Did you know there are some financial metrics that can provide clues of a potential multi-bagger? In a perfect world, we’d like to see a company investing more capital into its business and ideally the returns earned from that capital are also increasing. This shows us that it’s a compounding machine, able to continually reinvest its earnings back into the business and generate higher returns. That’s why when we briefly looked at G.A. Holdings’ (HKG:8126) ROCE trend, we were pretty happy with what we saw.
Return On Capital Employed (ROCE): What is it?
For those who don’t know, ROCE is a measure of a company’s yearly pre-tax profit (its return), relative to the capital employed in the business. Analysts use this formula to calculate it for G.A. Holdings:
Return on Capital Employed = Earnings Before Interest and Tax (EBIT) ÷ (Total Assets – Current Liabilities)
0.12 = HK$91m ÷ (HK$1.5b – HK$788m) (Based on the trailing twelve months to June 2020).
Therefore, G.A. Holdings has an ROCE of 12%. In absolute terms, that’s a satisfactory return, but compared to the Retail Distributors industry average of 7.6% it’s much better.
Historical performance is a great place to start when researching a stock so above you can see the gauge for G.A. Holdings’ ROCE against it’s prior returns. If you’d like to look at how G.A. Holdings has performed in the past in other metrics, you can view this free graph of past earnings, revenue and cash flow.
What The Trend Of ROCE Can Tell Us
While the current returns on capital are decent, they haven’t changed much. The company has employed 36% more capital in the last five years, and the returns on that capital have remained stable at 12%. 12% is a pretty standard return, and it provides some comfort knowing that G.A. Holdings has consistently earned this amount. Stable returns in this ballpark can be unexciting, but if they can be maintained over the long run, they often provide nice rewards to shareholders.Another point to note, we noticed the company has increased current liabilities over the last five years. This is intriguing because if current liabilities hadn’t increased to 51% of total assets, this reported ROCE would probably be less than12% because total capital employed would be higher.The 12% ROCE could be even lower if current liabilities weren’t 51% of total assets, because the the formula would show a larger base of total capital employed. Additionally, this high level of current liabilities isn’t ideal because it means the company’s suppliers (or short-term creditors) are effectively funding a large portion of the business.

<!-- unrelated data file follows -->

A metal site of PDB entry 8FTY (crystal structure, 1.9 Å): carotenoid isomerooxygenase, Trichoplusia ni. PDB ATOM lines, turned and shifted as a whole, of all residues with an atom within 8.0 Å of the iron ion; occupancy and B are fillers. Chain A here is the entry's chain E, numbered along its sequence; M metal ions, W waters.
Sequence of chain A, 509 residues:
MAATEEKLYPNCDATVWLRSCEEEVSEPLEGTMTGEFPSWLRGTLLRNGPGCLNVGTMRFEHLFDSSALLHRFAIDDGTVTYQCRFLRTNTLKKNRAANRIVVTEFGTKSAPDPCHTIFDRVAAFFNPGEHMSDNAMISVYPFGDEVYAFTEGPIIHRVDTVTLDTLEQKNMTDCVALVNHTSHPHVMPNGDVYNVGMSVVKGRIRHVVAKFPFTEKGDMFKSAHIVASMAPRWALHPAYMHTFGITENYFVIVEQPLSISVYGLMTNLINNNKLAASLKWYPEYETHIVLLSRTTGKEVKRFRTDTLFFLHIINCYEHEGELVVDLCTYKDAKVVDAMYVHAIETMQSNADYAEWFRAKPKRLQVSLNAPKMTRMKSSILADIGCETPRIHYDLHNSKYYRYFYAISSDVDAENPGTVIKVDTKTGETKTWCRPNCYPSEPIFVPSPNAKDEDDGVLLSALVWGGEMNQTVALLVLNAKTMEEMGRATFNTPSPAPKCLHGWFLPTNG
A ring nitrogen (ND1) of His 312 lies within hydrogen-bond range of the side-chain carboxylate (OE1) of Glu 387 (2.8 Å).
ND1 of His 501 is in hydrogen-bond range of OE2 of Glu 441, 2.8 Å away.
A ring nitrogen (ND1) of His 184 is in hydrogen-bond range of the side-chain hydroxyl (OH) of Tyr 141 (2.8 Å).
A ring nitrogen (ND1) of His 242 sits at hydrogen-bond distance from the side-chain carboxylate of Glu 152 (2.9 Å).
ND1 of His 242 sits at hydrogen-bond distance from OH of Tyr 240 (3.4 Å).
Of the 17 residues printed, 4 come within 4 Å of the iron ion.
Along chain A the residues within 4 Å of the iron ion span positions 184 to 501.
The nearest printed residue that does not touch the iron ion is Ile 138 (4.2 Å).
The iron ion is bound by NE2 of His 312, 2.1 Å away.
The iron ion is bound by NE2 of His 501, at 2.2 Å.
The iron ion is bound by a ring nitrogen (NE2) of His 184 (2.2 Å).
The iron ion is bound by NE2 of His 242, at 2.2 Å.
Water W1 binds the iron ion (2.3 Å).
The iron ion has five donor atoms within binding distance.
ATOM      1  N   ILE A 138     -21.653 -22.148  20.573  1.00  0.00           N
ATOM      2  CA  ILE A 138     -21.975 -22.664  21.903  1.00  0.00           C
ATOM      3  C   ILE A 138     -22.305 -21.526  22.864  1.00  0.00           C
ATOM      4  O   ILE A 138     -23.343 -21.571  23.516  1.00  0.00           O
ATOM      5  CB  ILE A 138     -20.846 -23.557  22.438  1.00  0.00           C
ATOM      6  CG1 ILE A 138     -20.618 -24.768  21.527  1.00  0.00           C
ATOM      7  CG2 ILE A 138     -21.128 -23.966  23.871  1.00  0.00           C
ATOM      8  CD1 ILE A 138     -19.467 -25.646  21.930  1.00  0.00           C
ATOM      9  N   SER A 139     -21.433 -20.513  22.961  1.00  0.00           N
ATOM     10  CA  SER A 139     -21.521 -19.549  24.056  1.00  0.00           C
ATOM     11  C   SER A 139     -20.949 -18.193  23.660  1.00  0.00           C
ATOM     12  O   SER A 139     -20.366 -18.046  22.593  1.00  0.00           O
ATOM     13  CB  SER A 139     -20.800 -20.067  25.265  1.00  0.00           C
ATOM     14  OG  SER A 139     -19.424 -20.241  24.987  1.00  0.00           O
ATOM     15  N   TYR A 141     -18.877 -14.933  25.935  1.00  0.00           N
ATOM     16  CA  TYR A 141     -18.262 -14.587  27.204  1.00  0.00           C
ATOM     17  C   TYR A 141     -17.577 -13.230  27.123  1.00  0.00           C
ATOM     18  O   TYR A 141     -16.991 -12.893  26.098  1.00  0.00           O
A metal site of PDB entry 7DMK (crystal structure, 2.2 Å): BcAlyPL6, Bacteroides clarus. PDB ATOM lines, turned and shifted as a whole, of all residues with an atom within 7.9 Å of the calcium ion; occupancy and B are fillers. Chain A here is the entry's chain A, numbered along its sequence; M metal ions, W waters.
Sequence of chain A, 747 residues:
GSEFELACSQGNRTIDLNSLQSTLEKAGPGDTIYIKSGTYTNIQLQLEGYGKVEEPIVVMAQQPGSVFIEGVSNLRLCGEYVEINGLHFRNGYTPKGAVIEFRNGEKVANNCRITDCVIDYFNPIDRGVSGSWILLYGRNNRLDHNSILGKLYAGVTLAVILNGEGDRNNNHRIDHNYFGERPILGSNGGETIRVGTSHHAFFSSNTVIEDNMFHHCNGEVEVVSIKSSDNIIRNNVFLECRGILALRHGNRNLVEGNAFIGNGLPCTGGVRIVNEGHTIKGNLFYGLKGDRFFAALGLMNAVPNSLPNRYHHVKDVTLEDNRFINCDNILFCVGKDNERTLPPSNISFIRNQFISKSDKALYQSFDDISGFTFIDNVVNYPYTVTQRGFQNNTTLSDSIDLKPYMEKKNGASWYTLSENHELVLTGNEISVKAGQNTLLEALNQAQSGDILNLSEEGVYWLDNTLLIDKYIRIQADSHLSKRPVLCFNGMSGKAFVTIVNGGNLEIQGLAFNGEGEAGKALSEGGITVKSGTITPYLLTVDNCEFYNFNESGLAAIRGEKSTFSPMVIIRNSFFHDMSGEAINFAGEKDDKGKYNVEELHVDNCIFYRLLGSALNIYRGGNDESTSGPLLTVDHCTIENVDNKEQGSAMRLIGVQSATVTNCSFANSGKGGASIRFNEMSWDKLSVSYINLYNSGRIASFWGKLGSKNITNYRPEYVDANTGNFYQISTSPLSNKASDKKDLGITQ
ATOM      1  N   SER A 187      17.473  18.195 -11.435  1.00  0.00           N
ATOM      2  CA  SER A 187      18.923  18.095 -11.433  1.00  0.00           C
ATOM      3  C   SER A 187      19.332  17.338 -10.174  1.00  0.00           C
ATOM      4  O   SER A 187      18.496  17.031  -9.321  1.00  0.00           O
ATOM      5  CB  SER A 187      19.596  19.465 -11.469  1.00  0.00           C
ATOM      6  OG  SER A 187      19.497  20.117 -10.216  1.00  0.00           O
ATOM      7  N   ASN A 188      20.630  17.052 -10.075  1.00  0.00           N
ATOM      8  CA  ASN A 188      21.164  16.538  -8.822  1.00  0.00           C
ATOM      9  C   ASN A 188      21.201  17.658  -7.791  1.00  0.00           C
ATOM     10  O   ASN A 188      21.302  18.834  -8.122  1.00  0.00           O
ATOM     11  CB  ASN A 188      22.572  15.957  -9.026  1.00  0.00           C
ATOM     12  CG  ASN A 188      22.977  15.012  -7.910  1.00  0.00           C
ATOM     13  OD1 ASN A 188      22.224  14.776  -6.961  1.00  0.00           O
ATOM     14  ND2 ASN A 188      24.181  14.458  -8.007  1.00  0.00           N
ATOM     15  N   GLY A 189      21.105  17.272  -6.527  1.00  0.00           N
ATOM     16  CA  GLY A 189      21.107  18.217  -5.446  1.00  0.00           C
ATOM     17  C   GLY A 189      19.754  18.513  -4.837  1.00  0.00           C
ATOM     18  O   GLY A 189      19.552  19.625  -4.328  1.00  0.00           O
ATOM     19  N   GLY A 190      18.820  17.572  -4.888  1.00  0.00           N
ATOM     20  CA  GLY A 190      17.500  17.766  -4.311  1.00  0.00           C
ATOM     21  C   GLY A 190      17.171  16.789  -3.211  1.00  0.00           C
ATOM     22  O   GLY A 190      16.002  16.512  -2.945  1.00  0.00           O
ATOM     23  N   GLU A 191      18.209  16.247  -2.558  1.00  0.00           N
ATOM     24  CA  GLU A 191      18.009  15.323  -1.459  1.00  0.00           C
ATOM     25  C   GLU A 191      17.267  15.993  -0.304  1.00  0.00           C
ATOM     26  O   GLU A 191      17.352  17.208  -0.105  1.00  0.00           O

The main thing to remember is that G.A. Holdings has proven its ability to continually reinvest at respectable rates of return. Yet over the last five years the stock has declined 63%, so the decline might provide an opening. That’s why we think it’d be worthwhile to look further into this stock given the fundamentals are appealing.
G.A. Holdings does come with some risks though, we found 4 warning signs in our investment analysis, and 2 of those make us uncomfortable…
For those who like to invest in solid companies, check out this free list of companies with solid balance sheets and high returns on equity.
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This article by Simply Wall St is general in nature. It does not constitute a recommendation to buy or sell any stock, and does not take account of your objectives, or your financial situation. We aim to bring you long-term focused analysis driven by fundamental data. Note that our analysis may not factor in the latest price-sensitive company announcements or qualitative material. Simply Wall St has no position in any stocks mentioned.
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